The Bipartisan Safer Communities Act signed into law by President Joe Biden last month aims to fill gaps in the nation’s mental health treatment system. The bill directed $2 billion to mental health initiatives and expanding certified community behavioral health clinics across the country.
The bill, Congress’ most significant response to mass shootings in nearly three decades, also provides funding for states to create red flag laws, which allow immediate family members or police officers to petition a court to temporarily remove guns from those who appear to pose a serious threat to themselves or others.
It closes what’s known as the “boyfriend loophole” by barring people with misdemeanor domestic violence convictions against dating partners or former dating partners from buying a firearm for at least five years. The bill also cracks down on illegal straw purchasers by making it a specific federal criminal offense to purchase, or conspire to purchase, a firearm for someone who is prohibited from buying a gun.
Sen. Mitt Romney, who helped negotiate the package, was the only member of Utah’s all-Republican congressional delegation to vote for the legislation.
The new poll revealed a distinction between how Republicans and Democrats in the state view the causes of mass shootings.
Just less than half of respondents who identified themselves as Republicans say mental health treatment issues are the main cause of mass shootings, while slightly more than half of Democrats attribute the shootings to poor gun control laws.
Utahns in the survey who identified themselves as liberal pointed to gun laws, while conservatives leaned toward mental health challenges, according to the poll.
Dan Jones & Associates surveyed 808 Utah registered voters June 16-29. It has a margin of error of plus or minus 3.45 percentage points.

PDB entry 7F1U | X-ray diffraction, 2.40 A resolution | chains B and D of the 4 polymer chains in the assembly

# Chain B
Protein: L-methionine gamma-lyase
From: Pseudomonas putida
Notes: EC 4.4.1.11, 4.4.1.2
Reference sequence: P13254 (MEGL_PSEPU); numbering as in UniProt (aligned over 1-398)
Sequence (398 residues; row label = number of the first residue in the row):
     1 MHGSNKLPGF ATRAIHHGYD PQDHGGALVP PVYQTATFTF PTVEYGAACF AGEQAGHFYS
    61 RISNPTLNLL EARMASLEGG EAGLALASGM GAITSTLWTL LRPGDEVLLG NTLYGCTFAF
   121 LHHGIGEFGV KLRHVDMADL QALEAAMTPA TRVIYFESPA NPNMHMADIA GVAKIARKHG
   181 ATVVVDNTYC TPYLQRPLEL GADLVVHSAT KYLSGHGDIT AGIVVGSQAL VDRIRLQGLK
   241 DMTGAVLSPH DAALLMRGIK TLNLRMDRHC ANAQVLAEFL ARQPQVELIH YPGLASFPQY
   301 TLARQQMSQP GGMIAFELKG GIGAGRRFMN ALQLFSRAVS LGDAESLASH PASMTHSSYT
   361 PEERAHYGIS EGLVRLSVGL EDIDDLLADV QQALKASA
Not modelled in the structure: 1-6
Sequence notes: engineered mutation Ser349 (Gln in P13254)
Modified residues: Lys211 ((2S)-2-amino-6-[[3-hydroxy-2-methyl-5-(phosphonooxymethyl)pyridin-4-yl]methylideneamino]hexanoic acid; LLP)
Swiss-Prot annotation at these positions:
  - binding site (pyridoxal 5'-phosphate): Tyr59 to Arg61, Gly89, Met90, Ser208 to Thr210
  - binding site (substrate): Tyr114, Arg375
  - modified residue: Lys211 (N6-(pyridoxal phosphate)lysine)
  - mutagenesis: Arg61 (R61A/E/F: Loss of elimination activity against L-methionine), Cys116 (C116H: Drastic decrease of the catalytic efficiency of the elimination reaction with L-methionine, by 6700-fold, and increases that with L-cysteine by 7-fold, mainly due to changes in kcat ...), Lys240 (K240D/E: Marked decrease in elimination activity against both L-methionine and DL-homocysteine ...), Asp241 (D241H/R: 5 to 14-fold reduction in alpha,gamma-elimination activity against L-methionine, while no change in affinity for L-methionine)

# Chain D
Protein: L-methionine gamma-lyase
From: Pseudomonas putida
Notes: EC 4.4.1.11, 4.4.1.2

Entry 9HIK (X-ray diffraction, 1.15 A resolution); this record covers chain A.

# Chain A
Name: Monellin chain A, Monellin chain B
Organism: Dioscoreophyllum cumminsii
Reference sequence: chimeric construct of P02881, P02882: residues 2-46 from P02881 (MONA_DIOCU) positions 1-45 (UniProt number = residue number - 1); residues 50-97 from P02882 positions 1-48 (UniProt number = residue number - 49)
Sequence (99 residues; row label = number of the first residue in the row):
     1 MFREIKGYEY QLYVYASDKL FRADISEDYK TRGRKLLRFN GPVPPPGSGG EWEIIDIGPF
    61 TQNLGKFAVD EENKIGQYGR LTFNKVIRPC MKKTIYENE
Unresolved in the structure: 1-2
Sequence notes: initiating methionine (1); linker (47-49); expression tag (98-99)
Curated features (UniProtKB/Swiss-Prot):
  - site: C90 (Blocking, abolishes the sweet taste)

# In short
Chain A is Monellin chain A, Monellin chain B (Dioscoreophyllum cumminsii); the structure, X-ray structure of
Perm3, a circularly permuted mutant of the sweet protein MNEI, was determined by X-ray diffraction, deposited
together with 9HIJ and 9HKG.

A panel of First Nations chiefs and residential school survivors spoke to media Thursday. Elder Gordon Burnstick from Alexander First Nation, Rod Alexis from Alexis Nakota Sioux Nation, Chief Tony Alexis from Alexis Nakota Sioux Nation, Treaty 6 First Nations Grand Chief George Arcand Jr., Ermineskin Cree Nation Chief Randy Ermineskin, Louis Bull Tribe Chief Desmond Bull and Alexander First Nation elder Victoria Arcand spoke at the event. (Jamie McCannel/CBC)
“We’re trying to find ways to combat diet-related diseases among the people. A lot of us are related to people who have diabetes, hypertension. We want to reach out to more of the people and say, ‘Come buy your food here. It’s right here, locally grown, and this is way better than what we have in the stores.’”
– Ciara Minjarez, educational outreach coordinator
The first signatories to the treaty — members of different nations in North America — put their names on the document in 2014 at the Blackfeet Reservation in Montana, with the goal of allowing the free flow of the animals across the international border and restoring the spiritual and cultural connections between bison and Indigenous peoples.
More than half of Americans in the representative sample had gained 5% or more body weight during a 10-year period. More than one-third of Americans had gained 10% or more body weight. And nearly one-fifth had gained 20% or more body weight.
A US supreme court decision on Wednesday that allows state prosecutors to pursue criminal cases for crimes committed by non-Native persons against Native persons on tribal land has spurred condemnation from tribal leaders and members – who have described the ruling as an attack on their autonomy.
Leaders said the lack of infrastructure, families living in multigenerational homes and underlying health issues contributed to the spread of the virus, which has to date taken over 1,800 Navajo lives.